Shortage of Proper, Trained Sorcerers

The Catholic Church just announced an effort to train hundreds of priests to become exorcists. Apparently, right now “you have to hunt high and low for a proper, trained exorcist,” according to the Vatican’s Exorcist in Chief, Father Gabriele Amorth. You know, a proper, trained exorcist, as opposed to some schmuck merely reciting prayers to an archangel (the poor man’s exorcism, according to the Vatican). It’s just more magically powerful if a proper priest does it.

In case you forgot, Father Amorth is the guy who warned against the Harry Potter books because they try to distinguish between good and bad [fictional] magic, whereas he says any magic is a move toward the devil. Any magic, that is, except his own. Magic power words (prayers), magic water, and hand-waving magic gestures used to banish demons during an exorcism — those are okay, because they are done by trained professional magicians (priests).

By the end of 2005, Catholics numbered over 1.1 billion, about one-sixth of the entire world population. We are not talking about a small religious group, but one of the biggest out there. And their official body, representing their god and religion, is still back in the Dark Ages worrying about boogiemen possessing people. Why?

Is it because fear keeps people in the flock, and takes their mind off scandals like wide-spread child rape by church leaders?

If so, it’s a double-edged sword, because such fear makes people irrational, and when you feed into their irrational impulses with talk of magic and demons and other superstitions, you fuel a fire of stupidity that leads to deaths (note some exorcism-related deaths thanks to Wikipedia) and more scandals.

Of course, this sort of thing is not confined to Catholics. Many Muslims believe in possession by jinn (genies, invisible spirits made of smokeless fire). Scientologists work to exorcise possession by Body Thetans. But it’s especially popular among Evangelical Christians (a “big business”, estimated at around 500 such ministries in 2006).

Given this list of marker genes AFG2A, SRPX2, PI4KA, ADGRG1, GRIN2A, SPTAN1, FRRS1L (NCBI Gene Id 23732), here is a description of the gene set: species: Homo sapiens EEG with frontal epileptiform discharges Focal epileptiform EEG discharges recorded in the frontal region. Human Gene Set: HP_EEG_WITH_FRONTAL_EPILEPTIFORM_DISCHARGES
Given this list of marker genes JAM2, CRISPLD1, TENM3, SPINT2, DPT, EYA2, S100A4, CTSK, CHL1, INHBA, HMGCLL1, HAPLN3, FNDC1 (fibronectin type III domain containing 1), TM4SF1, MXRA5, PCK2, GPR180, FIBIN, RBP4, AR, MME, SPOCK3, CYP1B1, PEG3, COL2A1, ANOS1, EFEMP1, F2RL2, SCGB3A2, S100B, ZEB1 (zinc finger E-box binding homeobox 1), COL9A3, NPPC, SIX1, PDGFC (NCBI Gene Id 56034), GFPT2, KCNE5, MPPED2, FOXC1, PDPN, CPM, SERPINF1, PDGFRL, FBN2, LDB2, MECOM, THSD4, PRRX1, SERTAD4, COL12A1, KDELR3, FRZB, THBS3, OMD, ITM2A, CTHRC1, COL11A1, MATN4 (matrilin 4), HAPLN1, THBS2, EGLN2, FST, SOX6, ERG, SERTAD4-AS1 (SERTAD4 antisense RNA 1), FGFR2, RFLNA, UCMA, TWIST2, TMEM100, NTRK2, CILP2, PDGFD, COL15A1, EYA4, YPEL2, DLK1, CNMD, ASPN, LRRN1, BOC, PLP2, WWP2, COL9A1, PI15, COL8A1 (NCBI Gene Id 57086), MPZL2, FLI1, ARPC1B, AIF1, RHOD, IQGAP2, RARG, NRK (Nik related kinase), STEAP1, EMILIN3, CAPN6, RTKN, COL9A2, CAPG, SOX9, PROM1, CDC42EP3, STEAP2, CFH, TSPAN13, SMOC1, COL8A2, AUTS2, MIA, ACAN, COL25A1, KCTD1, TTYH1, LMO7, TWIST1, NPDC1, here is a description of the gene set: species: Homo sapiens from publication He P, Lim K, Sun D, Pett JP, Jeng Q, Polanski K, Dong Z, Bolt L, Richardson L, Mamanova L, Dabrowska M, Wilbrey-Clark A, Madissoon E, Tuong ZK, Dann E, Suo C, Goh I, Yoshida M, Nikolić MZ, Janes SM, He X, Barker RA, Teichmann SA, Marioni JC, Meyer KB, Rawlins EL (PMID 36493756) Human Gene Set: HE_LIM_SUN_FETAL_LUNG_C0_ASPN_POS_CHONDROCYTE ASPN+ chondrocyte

A couple years back, I had a friend in the army. He told me stories about how himself and his Evangelical comrades in the barracks were involved not just in a war against another country, but in a real war against evil demons. This was apparently common belief among a large proportion of the barracks personnel, who claimed to experience the literal presence of demons involved in such shenanigans as opening and closing doors at night and moving objects around. No doubt more nefarious things would have occured were it not for the “strength in Christ” shared by these army guys. The same friend also told me once of an exorcism “successfully performed” on a member of his church, right down the street from where I lived at the time. The practice is not just for the rare group of nutcases; it’s surprisingly common (often hidden under the less conspicuous label “deliverance ministries” by Evangelicals).

The sad thing is that many of the victims of exorcism (note: victims of the practice itself, not victims of possession) have historically been people with some sort of real disorder (schizophrenia, epilepsy, Tourette’s, depression). Unfortunately, this faux treatment can keep them from getting real help (when it doesn’t directly threaten their lives, that is).